Gunville speaks to Golden K club about the animal shelter

Judy Sielaff photo Gilbert Engel, Golden K chair, introduces speaker Shelly Gunville of the Almost Home Animal Shelter with Luna. Gunville spoke on the daily duties of the animal shelter and how they work to match families with an animal to adopt.

KINGSFORD — Flowers are blooming, trees are budding and grass is beginning to look green. As a bonus to those wonderful events, the A&W is open. Spring has finally arrived. Sporting one less layer of clothing, the Golden K members were punctual for their Monday meeting.

Chairman Gilbert Engel rang the bell to signal everyone to find their places. The “Pledge to the Flag” was followed by singing “God Bless America.” With so many countries in chaos, these two formalities remind us of the freedom we cherish.

Pianist Alyce Derwinski picked up the pace as Bill Roberts led the singing. “Yankee Doodle Dandy” and “You Are My Sunshine” were a couple of lively old songs testing out the vocal cords.

Keeping the momentum going, welcome was sung for guests Shelly Gunville and Dustin Beaulier. Joe Santi received Happy Birthday wishes and Kathy Bourdeau gladly picked up the winnings from the 50-50 drawing.

Engel introduced Gunville as guest speaker. She works with the Almost Home Animal Shelter. The facility has two main functional areas. Gunville works on the main floor with the animals. Downstairs there is a dog training area. She performs evaluations for The American Kennel Club, as well as leader dog training for the blind.

Shelters are a great place for animals that find themselves homeless. Paid and volunteer staff spend countless hours cleaning, feeding, and facilitating exercise for the dogs. Dogs can be like people: some get along fine while others do not. With an average occupancy of 20 dogs, the care takes patience and time.

Cats at the shelter have similar care and cleaning requirements. Cats are given donated toys, and encouraged by volunteers.

Volunteers walk the dogs most afternoons and some evenings. Gunville explained the difference between a trained Service Dog, a dog used for emotional support or therapy, and a household pet. Dogs are trained based on specific owner needs.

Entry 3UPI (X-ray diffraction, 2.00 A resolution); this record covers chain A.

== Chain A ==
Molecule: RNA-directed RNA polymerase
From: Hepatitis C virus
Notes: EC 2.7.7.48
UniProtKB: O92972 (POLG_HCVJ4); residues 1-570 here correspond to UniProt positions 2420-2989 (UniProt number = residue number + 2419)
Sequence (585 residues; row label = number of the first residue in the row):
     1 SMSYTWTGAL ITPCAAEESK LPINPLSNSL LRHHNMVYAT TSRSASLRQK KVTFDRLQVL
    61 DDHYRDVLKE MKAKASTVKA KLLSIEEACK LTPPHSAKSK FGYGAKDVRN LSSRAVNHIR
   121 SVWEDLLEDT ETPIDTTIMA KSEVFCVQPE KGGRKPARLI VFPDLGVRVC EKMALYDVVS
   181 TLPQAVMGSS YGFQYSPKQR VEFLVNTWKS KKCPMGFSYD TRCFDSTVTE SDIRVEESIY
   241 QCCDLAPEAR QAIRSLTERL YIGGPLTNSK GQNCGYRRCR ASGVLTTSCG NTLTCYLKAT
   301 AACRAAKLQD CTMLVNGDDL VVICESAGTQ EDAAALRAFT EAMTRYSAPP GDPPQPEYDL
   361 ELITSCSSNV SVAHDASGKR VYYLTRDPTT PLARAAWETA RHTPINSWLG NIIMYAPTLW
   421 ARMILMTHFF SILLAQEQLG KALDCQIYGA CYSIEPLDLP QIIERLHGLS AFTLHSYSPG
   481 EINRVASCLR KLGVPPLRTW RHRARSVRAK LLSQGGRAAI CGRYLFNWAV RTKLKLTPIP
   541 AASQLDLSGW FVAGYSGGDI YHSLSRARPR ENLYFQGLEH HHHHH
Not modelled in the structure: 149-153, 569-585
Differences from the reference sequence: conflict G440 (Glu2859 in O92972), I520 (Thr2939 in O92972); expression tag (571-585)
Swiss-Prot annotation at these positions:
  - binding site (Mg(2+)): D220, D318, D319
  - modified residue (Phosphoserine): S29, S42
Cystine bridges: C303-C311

People come to the shelter to give up their pet or to search for one. The staff spends time getting to know the potential adopter and their family to decide which pet would be best.

Many people overlook the many factors to be considered. Some examples are the size, energy and personality of the dogs. Also important is the interaction with family members and other animals in their household. The age of the animal as well as feeding and health care are also important factors.

The shelter provides spay and neuter service. They check the behavior of each animal to determine whether it is compatible with other animals. She believes all dogs need to be trained because manners matter.

Maximum enjoyment occurs when animals and owners work well together. The shelter takes in strays, animals surrendered for various reasons, and litters of kittens or puppies. They handle paperwork, interviews and care for each animal under their roof as if it were their own. Volunteers and donations are always welcome. Stop by some afternoon and take a dog for a walk. Check out the shelter to see for yourself how things work.

Golden K meets every Monday at the First Presbyterian Church. The next meeting will feature a talk about a local event called the Snowshoe Stomp. Meetings begin at 10 a.m., with a program scheduled at 10:30 a.m. All are welcome.


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